Stones of the Divine Comedy (Siena)
In the historic center of Siena there are eight stones that show some passages of Dante’s Divine Comedy, there is in fact a real link between the verses engraved on them and the place where they are. These stones were affixed in 1921, on the occasion of the 600th anniversary of the poet’s death.
The quotations concern the cantos of Hell for the first two, while the other six contain extracts from Purgatory.
On the first stone we can read:
e tra’ne la brigata in che disperseInferno XXIX, vv. 130-132
Caccia d’Ascian la vigna e la gran fonda,
e l’Abbagliato suo senno proferse.
and, too, Caccia d’Asciano’s company,Hell XXIX, vv. 130-132
with whom he squandered vineyards and tilled fields,
while Abbagliato showed such subtlety.
Dante speaks about a group of young Sienese, all of noble extraction, who around 1270 met themselves in this palace, known as the Casa della Consuma. Their aim was to waste all their money, about 216 thousand florins. The group was recognized under the name of Brigata Spendereccia.
On the second stone we can read:
Ma s’io vedessi qui l’anima tristaInferno XXX, vv. 76-78
di Guido o d’Alessandro o di lor frate,
per Fonte Branda non darei la vista.
But could I see the miserable soulsHell XXX, vv. 76-78
of Guido, Alessandro, or their brother,
I’d not give up the sight for Fonte Branda.
Dante arrives in the forger’s bedlam and here he hopes to find the Counts Guido II (mayor of Siena in 1283) and Alessandro di Romena, protagonists of an episode in which they induced Mastro Adamo to forge a gold florin for them. In order to find them, the poet writes that he is willing to give up drinking Fontebranda’s water even if he is thirsty.
On the third stone we can read:
«ricorditi di me, che son la Pia;Purgatorio V, vv. 133-134
Siena mi fé, disfecemi Maremma:
“may you remember me, who am La Pia;Purgatory V, vv. 133-134
Siena made — Maremma unmade — me:
Dante remembers Pia de’ Tolomei: this plaque is in fact located at Palazzo Tolomei. Pia de’ Tolomei lived in 1200 and married Nello dei Pannocchieschi, but according to the legend her husband let her die in Maremma accusing her of treason. The history of this woman is also connected to the Ponte della Pia, which is located near Sovicille (Siena).
The verses report a wish expressed by Pia to the poet: she asks him to remember her in his prayers.
On the fourth stone we can read:
«Quelli è», rispose, «Provenzan Salvani;Purgatorio XI, vv. 121-123
ed è qui perché fu presuntuoso
a recar Siena tutta alle sue mani.
of whom you spoke now?” “Provenzan Salvani,Purgatory XI, vv. 121-123
he answered, “here because-presumptuously-”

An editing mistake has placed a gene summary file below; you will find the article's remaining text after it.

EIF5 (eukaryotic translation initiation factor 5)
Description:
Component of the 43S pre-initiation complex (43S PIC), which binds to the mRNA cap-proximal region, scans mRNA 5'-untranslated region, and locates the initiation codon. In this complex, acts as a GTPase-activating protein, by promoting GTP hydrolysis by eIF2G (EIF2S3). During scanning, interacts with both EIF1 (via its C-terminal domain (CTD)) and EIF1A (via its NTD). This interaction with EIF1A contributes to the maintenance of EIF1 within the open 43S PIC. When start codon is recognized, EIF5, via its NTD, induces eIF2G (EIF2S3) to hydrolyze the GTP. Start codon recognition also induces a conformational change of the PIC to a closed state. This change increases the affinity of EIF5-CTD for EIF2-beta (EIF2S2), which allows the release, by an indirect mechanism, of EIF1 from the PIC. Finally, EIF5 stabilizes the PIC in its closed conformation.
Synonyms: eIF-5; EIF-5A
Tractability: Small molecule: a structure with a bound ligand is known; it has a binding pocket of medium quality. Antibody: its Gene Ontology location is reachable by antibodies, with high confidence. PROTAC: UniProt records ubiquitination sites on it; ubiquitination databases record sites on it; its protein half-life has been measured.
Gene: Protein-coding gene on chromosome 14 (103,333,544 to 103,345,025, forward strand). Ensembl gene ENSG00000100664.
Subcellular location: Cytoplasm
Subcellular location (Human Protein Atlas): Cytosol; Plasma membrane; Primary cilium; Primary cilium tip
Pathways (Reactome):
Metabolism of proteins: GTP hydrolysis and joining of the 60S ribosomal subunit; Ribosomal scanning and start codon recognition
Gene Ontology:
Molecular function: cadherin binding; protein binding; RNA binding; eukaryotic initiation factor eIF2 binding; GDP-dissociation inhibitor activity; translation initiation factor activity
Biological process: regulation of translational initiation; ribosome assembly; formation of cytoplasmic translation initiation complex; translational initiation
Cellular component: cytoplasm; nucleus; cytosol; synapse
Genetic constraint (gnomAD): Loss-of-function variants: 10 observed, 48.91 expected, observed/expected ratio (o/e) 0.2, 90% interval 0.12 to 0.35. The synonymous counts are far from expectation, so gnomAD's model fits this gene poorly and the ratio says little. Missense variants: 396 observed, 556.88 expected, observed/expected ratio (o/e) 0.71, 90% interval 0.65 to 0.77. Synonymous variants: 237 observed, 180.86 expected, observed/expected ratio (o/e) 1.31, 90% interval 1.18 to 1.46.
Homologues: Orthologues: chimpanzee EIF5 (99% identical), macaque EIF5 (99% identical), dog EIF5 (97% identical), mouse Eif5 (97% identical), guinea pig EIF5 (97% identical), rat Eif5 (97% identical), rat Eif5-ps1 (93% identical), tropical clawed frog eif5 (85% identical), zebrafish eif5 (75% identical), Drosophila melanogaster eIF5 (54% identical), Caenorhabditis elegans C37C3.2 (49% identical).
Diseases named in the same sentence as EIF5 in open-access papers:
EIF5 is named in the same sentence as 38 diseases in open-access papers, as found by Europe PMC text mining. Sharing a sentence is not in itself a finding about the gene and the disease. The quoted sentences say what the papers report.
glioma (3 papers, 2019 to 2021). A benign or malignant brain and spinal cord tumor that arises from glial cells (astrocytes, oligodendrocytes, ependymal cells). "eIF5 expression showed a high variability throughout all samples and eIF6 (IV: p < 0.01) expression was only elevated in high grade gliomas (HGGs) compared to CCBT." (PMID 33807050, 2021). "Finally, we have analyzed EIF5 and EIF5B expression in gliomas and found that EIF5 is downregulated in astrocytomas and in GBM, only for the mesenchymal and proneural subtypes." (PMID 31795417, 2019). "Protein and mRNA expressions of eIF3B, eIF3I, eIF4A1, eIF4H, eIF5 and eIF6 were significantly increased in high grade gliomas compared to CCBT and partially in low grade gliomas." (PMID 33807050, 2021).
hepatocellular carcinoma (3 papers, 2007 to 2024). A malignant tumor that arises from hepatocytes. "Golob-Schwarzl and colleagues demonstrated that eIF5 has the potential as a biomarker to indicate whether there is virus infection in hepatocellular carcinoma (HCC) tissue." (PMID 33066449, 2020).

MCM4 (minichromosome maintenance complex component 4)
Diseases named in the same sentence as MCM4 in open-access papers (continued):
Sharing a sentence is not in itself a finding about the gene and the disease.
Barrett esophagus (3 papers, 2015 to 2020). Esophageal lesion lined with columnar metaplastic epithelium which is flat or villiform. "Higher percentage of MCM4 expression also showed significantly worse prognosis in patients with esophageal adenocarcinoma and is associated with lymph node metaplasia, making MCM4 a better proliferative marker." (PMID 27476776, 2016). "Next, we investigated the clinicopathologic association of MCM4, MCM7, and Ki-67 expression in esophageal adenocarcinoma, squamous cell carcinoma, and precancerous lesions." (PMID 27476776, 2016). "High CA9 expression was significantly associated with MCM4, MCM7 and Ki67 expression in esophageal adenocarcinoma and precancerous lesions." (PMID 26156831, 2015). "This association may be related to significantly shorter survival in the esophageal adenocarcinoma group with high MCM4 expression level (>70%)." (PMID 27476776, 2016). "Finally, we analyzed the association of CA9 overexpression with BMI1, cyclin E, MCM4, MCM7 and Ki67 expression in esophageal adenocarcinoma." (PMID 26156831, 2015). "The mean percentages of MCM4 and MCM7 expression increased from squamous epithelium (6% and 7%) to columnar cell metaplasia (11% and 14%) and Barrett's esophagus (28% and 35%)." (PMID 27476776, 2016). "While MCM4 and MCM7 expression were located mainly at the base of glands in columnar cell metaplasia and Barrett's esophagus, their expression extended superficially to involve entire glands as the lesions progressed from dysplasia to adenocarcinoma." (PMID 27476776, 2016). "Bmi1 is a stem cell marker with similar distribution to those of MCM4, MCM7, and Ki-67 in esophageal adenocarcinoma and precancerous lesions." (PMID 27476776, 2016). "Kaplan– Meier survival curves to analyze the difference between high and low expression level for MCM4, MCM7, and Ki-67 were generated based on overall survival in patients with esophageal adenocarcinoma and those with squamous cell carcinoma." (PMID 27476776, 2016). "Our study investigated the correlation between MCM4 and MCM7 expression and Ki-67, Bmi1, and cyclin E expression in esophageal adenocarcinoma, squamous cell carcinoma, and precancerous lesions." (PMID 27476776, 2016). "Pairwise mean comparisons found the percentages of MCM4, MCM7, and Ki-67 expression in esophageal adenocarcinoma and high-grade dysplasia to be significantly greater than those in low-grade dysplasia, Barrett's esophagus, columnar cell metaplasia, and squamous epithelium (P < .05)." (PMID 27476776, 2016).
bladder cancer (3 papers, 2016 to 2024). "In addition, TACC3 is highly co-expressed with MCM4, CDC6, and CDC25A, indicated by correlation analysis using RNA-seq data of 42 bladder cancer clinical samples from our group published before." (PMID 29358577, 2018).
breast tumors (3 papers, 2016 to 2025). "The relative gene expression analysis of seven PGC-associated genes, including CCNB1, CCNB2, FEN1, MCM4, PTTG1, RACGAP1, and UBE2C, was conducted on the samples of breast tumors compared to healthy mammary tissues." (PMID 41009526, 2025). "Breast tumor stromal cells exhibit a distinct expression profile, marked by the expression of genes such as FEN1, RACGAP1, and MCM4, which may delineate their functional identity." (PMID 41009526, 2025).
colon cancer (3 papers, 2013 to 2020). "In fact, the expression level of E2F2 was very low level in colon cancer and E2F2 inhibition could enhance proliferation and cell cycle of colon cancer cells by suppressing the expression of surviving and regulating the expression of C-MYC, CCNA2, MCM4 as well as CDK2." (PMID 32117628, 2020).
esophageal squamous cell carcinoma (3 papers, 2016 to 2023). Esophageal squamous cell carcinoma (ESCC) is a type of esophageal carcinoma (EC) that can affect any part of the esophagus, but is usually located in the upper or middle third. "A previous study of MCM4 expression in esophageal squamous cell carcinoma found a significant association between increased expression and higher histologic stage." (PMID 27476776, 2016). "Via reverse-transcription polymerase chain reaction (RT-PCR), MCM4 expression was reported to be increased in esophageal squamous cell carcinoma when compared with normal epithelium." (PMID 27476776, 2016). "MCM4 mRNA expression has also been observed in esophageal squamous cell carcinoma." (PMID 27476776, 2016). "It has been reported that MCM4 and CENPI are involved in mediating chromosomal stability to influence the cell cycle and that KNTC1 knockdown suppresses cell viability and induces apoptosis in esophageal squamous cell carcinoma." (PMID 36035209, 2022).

he thought his grip could master all Siena.
The poet speaks about Provenzano Salvani, a Sienese Ghibelline leader whose role was decisive in the victory of the Battle of Montaperti against the Guelphs of Florence. Salvati was born in 1220 and died in 1267, but with his deeds he managed to acquire such power that he became, in fact, lord of Siena.
His name is linked to the celebration, in Siena, of the Madonna of Provenzano.
On the fifth stone we can read:
Liberamente nel Campo di Siena,Purgatorio XI, vv. 134-135
ogni vergogna deposta, s’affisse;
Then of his own free will he setPurgatory XI, vv, 134-135
aside all shame and took his place upon the Campo of Siena;
During the battle of Tagliacozzo (1268) Bartolomeo Seracini, a friend of Provenzano Salvani, was captured; Seracini could be freed by paying a bounty of 10,000 florins, but Salvani did not have enough money. The Sienese leader then decided, putting aside “every shame” to go and ask for public help in Piazza del Campo.
Despite this gesture, Salvani ended up among the prouds in the Purgatory.
On the sixth stone we can read:
Savia non fui, avvegna che SapìaPurgatorio XIII, vv. 109-111
fossi chiamata, e fui de li altrui danni
più lieta assai che di ventura mia
I was not sapient, though I was called Sapia;Purgatory XIII, vv. 109-111
and I rejoiced far more at others’ hurts
than at my own good fortune.
Dante is in the second frame where the souls of the envious expiate. Among them he meets Sapìa Salvani, aunt of Provenzano Salvani: this woman felt such great envy towards her fellow citizens that she felt satisfaction when the Ghibellines were defeated in the battle of Colle di Val d’Elsa in 1269, to which the woman witnessed in person. It was in this battle that her nephew Provenzano died.
On the seventh stone we can read:
…ch’a memoria m’ebbePurgatorio XIII, vv. 127-129
Pier Pettinaio in sue sante orazioni,
a cui di me per caritate increbbe
one who was sorrowing for me becausePurgatory XIII, vv. 127-129
of charity in him — Pier Pettinaio —
remembered me in his devout petitions.
Pietro da Campi, also called Beato Pier Pettinaio, lived in Siena in 1200 and he was then beatified in 1802. This man is named by Sapìa Salvani, the woman Dante is talking to and who is one of the envious due to the hatred he had towards Siena when he was alive, of which he only repented at the point of death. Sapìa speaks of the man as the one who, thanks to his prayers, made his stay in Antipurgatory shorter.
On the eighth stone we can read:
… e perderagliPurgatorio XIII, vv. 152-153
più di speranza che a trovar la Diana
… their lossPurgatory XIII, vv. 152-153
in hope will be more than Diana cost
The poet, with these verses, refers to two failures in which Siena and its republic were the protagonists, comparing the events of the port of Talamone to the vain search for the Diana, the legendary underground river of Siena. Talamone was the first port of the Republic of Siena, but it was remembered for being attacked by pirates and plague: for this reason Dante writes that the “those vain ones who have put their trust in Talamone” will lose hope as they lost it because the Diana was not found.
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